Last week, environmental group lawyer Joe Lovett said that Interior is pushing the mountaintop removal study in the wrong direction.

"The purpose of the EIS should be to study the environmental and social impacts of this practice, not to make it easier for the coal industry to get permits," said Lovett, who runs the Appalachian Center for the Economy and the Environment. "It's already easier enough for the coal industry to get permits."

In the last two weeks, the Bush administration has come under increasing pressure on the mountaintop removal issue.

On Friday, the EPA and the U.S. Army Corps of Engineers approved a final rule that helps to legalize valley fills.

Under that change, the definition of "fill material" that the corps can permit to be dumped into streams would be expanded to specifically include mountaintop removal waste.

Previously, corps rules outlawed the dumping of waste material into streams under Clean Water Act Section 404 permits. Over the years, however, the corps has permitted hundreds of miles of valley fills anyway, according to agency records.

Senate Environment and Public Works Chairman James Jeffords, I-Vt., had urged Bush to back off the rule change until his panel can hold hearings to investigate its effects.

"The proposed rule would jeopardize the health of the nation's streams, wetlands, lakes, rivers and other waters," Jeffords said in a letter to the White House.

Even now that the fill rule change has been finalized, environmental groups could continue to try to block the corps from issuing more valley fill permits.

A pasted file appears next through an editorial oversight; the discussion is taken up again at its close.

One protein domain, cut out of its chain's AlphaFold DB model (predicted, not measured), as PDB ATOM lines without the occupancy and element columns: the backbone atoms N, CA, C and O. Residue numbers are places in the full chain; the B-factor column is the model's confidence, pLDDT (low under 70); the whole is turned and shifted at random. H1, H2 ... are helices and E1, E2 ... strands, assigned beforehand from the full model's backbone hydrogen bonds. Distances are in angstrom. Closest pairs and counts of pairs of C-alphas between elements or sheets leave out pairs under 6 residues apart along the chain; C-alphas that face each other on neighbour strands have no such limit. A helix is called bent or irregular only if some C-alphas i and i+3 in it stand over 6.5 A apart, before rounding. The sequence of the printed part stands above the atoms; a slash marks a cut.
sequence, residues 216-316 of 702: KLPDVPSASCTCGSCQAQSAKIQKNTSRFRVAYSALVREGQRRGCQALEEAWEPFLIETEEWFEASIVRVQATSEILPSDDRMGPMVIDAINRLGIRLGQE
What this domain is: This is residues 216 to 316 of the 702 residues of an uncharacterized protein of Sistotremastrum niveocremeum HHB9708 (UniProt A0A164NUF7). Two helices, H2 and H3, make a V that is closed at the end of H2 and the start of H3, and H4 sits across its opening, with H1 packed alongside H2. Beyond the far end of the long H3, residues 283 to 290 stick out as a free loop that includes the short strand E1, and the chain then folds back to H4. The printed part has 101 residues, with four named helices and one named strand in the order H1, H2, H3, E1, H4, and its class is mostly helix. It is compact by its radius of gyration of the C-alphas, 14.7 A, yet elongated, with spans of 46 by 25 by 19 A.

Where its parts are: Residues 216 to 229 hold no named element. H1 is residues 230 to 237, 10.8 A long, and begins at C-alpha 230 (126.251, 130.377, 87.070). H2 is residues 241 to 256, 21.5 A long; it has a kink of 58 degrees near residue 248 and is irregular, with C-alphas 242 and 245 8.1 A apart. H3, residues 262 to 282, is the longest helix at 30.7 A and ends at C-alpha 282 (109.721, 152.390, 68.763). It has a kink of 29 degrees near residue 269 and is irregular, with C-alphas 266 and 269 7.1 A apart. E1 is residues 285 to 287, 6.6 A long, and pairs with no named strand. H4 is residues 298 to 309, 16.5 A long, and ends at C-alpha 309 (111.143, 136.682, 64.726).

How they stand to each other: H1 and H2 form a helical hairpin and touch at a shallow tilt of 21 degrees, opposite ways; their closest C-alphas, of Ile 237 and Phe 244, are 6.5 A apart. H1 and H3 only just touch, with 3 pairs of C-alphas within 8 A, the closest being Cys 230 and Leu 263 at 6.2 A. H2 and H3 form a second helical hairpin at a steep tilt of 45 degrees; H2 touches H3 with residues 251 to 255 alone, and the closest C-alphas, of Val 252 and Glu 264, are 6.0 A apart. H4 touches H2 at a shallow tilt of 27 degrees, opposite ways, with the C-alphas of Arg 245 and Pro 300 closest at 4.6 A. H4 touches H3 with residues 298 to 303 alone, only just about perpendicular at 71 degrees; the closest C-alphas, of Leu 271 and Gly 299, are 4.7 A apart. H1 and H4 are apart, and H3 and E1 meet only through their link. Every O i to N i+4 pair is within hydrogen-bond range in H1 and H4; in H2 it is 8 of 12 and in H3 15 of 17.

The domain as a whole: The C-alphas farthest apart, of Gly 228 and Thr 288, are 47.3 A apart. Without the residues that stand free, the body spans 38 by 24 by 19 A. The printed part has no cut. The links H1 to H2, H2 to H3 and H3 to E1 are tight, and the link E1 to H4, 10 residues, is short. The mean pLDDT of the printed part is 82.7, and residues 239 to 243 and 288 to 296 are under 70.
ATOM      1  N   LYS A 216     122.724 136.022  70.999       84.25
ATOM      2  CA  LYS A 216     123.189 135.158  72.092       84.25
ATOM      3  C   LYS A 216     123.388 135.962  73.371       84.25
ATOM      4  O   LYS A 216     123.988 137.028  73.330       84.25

In federal court in Charleston, Chief U.S. District Judge Charles H. Haden II is considering a request by the citizen group Kentuckians for the Commonwealth to do just that. Briefs have been filed, and that matter is ripe for a decision by the judge.

In comments submitted to EPA and the corps during the agencies' rulemaking, the environmental group Earthjustice argued that when Congress passed the Clean Water Act, lawmakers "made it exceedingly clear that the discharge of dredged spoil into waters of the United States was to be completely eliminated as soon as possible.

"Congress clearly intended that the environmental harm caused by filling streams and other waters should be eliminated, regardless of the cost," Earthjustice said.

EPA Administrator Christie Whitman defended the rule change.

"It's not a giveaway to the mining industry," Whitman said in comments to the media on Earth Day. "It does not allow activity that isn't already underway."

Mining companies are certainly pleased with the proposed change, however.

In his group's weekly newsletter on Friday, National Mining Association President Jack Gerard said that the change would "simply codify permitting policies as they have existed for over 25 years and, hopefully, avoid further disruptive and unnecessary litigation."

Greg Peck, a longtime EPA staffer who is now deputy director for wetlands regulation, argued that the rule change simply writes into federal regulations the way agencies have operated for years.

"I don't look at it as a matter of good or bad," Peck said. "This is the way the program has operated for as long as I can remember.

"To get into a debate about whether or not coal mining can be allowed to continue in Appalachia is part of a debate on a broader national energy policy, not part of a debate over whether this is fill material or not under the Clean Water Act."

On Friday, Whitman said in a statement that the fill rule change is part of the administration's plan to "reduce mining-related impacts, while providing the nation with the advantages of cleaner-burning coal.

"Mountaintop mining is a long-established practice in Appalachia, and this administration is committed to working with the affected states to strengthen the environmental safeguards governing this practice," Whitman said. "We are working to establish a regulatory environment that is clear, predictable, fair and fosters good environmental stewardship."